• After 2 years of TISCO, the First World War occured in 1914 and imports of steel declined. As a result of this, Indian Railways asked TISCO for supply of rails and thus, TISCO was established as the biggest steel industry within the British empire.

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Questions on Weavers, Iron Smelters and Factory Owners

Now that you are through with the Ruling the Countryside class 8 notes, test your knowledge with these questions: 

1. What kinds of cloth had a large market in Europe?

Chintz (chhint), Cossaes (Khassa) and Bandanna. Bandanna word was derived from the word bandhan . It referred to a variety of brightly coloured cloth, produced through a method of tying and dying.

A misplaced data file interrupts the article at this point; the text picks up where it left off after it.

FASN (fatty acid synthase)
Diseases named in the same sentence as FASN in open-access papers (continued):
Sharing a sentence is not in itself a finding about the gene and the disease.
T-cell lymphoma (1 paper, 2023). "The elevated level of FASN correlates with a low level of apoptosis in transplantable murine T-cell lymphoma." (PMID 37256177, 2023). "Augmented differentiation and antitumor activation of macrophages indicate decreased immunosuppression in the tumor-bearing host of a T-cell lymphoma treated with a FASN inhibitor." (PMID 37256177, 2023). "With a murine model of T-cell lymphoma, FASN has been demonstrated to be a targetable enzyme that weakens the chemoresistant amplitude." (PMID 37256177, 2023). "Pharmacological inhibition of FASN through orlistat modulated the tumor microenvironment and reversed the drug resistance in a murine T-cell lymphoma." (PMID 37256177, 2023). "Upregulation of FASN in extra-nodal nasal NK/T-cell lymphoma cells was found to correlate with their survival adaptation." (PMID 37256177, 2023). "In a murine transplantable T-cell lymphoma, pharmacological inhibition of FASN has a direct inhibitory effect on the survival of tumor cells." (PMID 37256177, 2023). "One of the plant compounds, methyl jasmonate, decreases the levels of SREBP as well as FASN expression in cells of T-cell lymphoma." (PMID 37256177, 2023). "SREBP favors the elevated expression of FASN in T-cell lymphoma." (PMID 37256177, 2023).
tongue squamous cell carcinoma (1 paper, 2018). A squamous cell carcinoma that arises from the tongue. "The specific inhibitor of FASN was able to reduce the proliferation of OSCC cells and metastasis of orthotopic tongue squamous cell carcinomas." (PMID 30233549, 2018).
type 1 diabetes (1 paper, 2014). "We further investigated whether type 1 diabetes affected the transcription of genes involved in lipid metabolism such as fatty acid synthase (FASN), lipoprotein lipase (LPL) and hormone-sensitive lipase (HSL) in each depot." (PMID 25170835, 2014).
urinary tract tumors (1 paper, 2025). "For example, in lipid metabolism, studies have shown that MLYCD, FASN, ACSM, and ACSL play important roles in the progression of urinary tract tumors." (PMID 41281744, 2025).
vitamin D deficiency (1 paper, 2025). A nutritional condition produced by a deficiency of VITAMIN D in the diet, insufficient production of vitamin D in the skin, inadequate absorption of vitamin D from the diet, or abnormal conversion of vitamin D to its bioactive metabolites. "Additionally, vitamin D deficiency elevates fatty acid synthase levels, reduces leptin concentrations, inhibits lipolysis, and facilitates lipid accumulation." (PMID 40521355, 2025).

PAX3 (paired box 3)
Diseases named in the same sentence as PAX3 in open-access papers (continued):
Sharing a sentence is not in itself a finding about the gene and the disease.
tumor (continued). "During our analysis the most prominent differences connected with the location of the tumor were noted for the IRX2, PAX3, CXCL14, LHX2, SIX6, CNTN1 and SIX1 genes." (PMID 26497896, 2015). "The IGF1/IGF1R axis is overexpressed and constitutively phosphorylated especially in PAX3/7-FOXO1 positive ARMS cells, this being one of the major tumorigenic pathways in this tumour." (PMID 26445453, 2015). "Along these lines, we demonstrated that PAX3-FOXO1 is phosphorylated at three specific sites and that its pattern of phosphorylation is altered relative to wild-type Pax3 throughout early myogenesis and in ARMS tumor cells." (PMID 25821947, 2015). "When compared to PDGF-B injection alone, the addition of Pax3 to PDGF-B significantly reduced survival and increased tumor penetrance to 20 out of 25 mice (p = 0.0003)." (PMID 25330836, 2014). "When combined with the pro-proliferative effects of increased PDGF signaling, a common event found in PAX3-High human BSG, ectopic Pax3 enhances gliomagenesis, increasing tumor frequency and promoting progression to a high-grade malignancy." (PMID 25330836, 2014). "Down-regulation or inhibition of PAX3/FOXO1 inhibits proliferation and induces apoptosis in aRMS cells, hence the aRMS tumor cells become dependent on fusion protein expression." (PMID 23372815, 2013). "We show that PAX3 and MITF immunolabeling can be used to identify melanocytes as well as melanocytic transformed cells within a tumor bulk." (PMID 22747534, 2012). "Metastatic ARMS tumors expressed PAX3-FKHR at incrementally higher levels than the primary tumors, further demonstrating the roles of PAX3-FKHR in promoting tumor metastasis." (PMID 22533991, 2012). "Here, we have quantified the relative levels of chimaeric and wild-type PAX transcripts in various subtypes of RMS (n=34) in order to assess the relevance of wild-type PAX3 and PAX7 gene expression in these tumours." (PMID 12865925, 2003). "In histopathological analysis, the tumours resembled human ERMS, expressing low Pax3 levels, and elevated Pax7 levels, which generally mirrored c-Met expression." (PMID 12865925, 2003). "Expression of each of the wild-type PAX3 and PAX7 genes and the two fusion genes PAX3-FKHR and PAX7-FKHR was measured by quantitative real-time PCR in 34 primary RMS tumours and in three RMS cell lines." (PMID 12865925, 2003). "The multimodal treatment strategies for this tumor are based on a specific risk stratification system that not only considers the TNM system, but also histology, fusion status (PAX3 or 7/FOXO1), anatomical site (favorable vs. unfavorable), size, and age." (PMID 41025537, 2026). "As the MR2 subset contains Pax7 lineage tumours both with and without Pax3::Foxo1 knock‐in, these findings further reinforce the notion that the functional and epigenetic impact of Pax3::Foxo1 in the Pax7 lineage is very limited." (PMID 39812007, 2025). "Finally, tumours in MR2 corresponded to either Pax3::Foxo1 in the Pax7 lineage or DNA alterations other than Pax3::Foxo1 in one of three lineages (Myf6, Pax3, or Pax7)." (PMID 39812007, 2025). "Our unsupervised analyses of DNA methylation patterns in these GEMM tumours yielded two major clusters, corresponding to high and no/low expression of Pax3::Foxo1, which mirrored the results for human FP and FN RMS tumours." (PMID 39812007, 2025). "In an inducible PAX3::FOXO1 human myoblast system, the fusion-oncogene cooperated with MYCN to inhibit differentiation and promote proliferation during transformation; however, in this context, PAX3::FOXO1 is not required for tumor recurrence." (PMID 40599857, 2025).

2. What is jamdani?

Jamdani is a fine muslin on which decorative motifs are woven on the loom, typically in grey and white.

3. What is bandanna?

Bandanna is a brightly coloured and printed scarf for neck and head. This word was derived from the word Bandhan. It referred to a variety of brightly coloured cloth, produced through a method of tying and dying.

4. Who are the Agarias?

Groups of men and women carrying basket-loads of iron are known as the Agarias.

Question 5. Fill in the blanks:
a. The word chintz comes from the word ________
b. Tipu’s sword was made of _____ steel.
c. India’s textile exports declined in the _____ century.

a. chintz
b. Wootz
c. 19th.

So, this was all about Weavers, Iron Smelters and Factory Owners Class 8 notes. Hope you found this helpful for your exam preparation. For more such content, stay connected with Leverage Edu!